01 March 2017

Ockham's Razor, Scepticism and Biblicism Part 1

This is a re-working of a post from 2010 on Nominalism and Thomism. I have updated, clarified and expanded the original article.
 I apologise in advance as there is a degree of redundancy and overlap with the 'Riddles of Fundamentalism' piece. That said, this essay ventures into other realms not covered in that series.
Part 1: History and Inference
Nominalism is often blamed for the philosophical scepticism that arose in the 14th century leading to a climate that allowed The Great Schism to happen, a breakdown in the authority and prestige of the Papacy and ultimately the basis for the social consensus. It had sowed the seeds which led to the breakdown of the Scholastic justification of the Papal System and even Christendom itself.

I find it somewhat ironic that it is often interpreted this way. Ockham, though certainly more of a Conceptualist than a strict Nominalist was only following through on the logical conclusions of Aristotelian thought. Christian Theology built on Aristotelianism could not and cannot stand the assault of the Razor Ockham wielded. Regress and Validity based arguments destroy the structures and foundations of theology dependent on two-dimensional logic. Collapsing concepts to buttress coherence, the reductionism Science depends on, is Ockham's contribution, useful perhaps when classifying insects, but potentially destructive when it comes to constructing metaphysics or understanding the different loci of Theology.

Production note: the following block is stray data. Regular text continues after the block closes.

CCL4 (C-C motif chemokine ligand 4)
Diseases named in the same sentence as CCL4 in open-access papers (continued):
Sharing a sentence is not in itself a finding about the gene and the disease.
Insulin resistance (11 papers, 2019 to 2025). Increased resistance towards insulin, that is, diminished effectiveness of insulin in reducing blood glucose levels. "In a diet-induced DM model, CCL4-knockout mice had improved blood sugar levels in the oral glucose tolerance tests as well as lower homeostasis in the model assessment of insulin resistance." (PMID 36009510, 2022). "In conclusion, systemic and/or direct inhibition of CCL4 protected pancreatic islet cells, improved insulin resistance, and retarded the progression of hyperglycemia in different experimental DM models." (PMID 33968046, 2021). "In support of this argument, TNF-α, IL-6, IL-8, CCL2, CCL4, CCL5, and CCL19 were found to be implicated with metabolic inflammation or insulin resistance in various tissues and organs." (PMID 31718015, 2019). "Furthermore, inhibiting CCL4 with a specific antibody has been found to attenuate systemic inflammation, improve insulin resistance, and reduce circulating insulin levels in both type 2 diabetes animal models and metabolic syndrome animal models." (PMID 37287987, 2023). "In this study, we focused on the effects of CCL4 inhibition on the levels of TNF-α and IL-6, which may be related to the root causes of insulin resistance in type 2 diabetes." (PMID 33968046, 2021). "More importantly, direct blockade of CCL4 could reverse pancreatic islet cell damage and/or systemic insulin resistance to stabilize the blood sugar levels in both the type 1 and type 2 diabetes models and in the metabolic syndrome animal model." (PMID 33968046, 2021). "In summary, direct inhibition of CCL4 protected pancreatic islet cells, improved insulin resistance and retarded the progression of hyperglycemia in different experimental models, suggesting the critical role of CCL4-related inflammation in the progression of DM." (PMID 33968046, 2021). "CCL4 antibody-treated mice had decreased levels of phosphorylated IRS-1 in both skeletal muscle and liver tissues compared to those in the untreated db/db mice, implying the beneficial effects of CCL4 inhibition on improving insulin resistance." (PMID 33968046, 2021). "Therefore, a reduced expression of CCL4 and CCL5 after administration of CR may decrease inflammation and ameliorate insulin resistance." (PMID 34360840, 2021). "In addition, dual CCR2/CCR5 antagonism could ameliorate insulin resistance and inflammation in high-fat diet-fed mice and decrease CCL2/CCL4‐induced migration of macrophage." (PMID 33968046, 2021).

Since metaphysics are fallen man's attempts to discover truth utilising reason and the categories of experience is flawed from the start, this destructive negating tendency is not all bad. Theology can be thought of as a form of metaphysics as well, but at that point the Razor and the method which birthed it must be cast aside. A failure to do so will result in theology's deformation and dissent into philosophy.
The Razor is usually understood as a principle described as... given all the options, the simplest explanation is usually the best. However this only hints at the principle which undergirds it. That simple argument is based on Ockham's attack on the very nature of universality and man's ability through reason to create categories of thought, integrate and build a system. Ockham is attacking the idea of coherence, a thought-project later taken up by figures like David Hume and even to some degree someone like Blaise Pascal. Ockham and Hume represent a philosophy that is ultimately anti-philosophy and leaving man with a choice between reliance upon dogma or scepticism.
Ockham's method all but destroys Natural Law, confidence in man's reason and thus ultimately the project of the Thomistic Synthesis. This is why the Nominalist via moderna presented such a danger to the Medieval System and for many Christians still presents a vibrant danger.